Communications consultancy firm Bite Communications recently carried out a survey of senior marketing professionals worldwide, which shows that corporate response to the changing digital landscape is largely positive. However, it is a key theme that firms upgrade their content creation, and marketing functions and agency relationships must change to take advantage of new opportunities.
“Getting a global perspective was vital for a study of the state of communications, because even in a seemingly borderless digital world, there are real differences,” said Stefan Tornquist, Research Director, Econsultancy. “Yet, there were two persistent threads in the study. The first was that communications is changing profoundly. The second was that it isn’t changing at all.”
“It’s clear from the research that communications success in 2011 and beyond depends in part on time-tested communications disciplines, combined with a clear view of role of the customer, and a focus on engaging and stimulating content,” said Clive Armitage, CEO, Bite communications. “We think every brand needs a compelling point of view, and the digital tools to shape valuable conversations,” he added.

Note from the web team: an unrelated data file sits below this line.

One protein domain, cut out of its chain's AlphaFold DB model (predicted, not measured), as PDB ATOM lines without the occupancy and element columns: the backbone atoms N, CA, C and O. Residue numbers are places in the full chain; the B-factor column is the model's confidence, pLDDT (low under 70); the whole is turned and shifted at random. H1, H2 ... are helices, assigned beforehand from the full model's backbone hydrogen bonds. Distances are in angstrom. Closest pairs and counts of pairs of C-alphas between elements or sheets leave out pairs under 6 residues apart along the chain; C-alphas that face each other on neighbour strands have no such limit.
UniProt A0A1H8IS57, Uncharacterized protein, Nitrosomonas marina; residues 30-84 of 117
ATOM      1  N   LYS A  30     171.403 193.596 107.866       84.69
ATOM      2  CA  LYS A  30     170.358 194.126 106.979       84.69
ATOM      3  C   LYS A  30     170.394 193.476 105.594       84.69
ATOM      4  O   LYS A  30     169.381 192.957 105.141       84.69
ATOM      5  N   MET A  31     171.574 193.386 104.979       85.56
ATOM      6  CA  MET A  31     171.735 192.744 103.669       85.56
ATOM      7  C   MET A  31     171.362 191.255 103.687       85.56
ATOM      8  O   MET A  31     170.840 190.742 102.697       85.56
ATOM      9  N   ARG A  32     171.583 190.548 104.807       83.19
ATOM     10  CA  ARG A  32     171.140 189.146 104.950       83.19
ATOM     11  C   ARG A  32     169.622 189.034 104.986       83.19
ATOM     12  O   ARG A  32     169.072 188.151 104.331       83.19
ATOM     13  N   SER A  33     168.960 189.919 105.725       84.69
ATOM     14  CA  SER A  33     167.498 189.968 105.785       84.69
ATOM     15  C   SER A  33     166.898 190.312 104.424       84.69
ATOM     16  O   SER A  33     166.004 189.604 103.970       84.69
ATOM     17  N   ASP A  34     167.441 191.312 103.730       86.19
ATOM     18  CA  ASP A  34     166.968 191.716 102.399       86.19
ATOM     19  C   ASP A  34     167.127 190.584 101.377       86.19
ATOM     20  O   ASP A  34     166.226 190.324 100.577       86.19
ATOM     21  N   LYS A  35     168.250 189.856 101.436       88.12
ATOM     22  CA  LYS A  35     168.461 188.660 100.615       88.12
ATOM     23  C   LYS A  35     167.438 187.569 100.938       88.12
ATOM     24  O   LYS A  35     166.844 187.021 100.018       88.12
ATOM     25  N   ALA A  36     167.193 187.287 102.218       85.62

The company surveyed 50 senior communications executives drawn from a broad range of industries, and located in North America, Europe and Asia. According to the survey, the greatest need expressed by the executives interviewed was for a better capability in creating content. They see the necessity for exciting, engaging and often entertaining content, which can build and sustain viral momentum.
Another important finding was that the walls between communication silos are breaking down. The new paradigm is one of open communications made possible by coalescing talent and technology, which requires that companies also develop digital skill sets to complement their traditional competencies.
Companies must learn new communications platforms, explore emerging channels and be able to tell their stories with an expanding palette of creative options. These findings hold true globally, although the change is, according to the survey, moving faster in the West.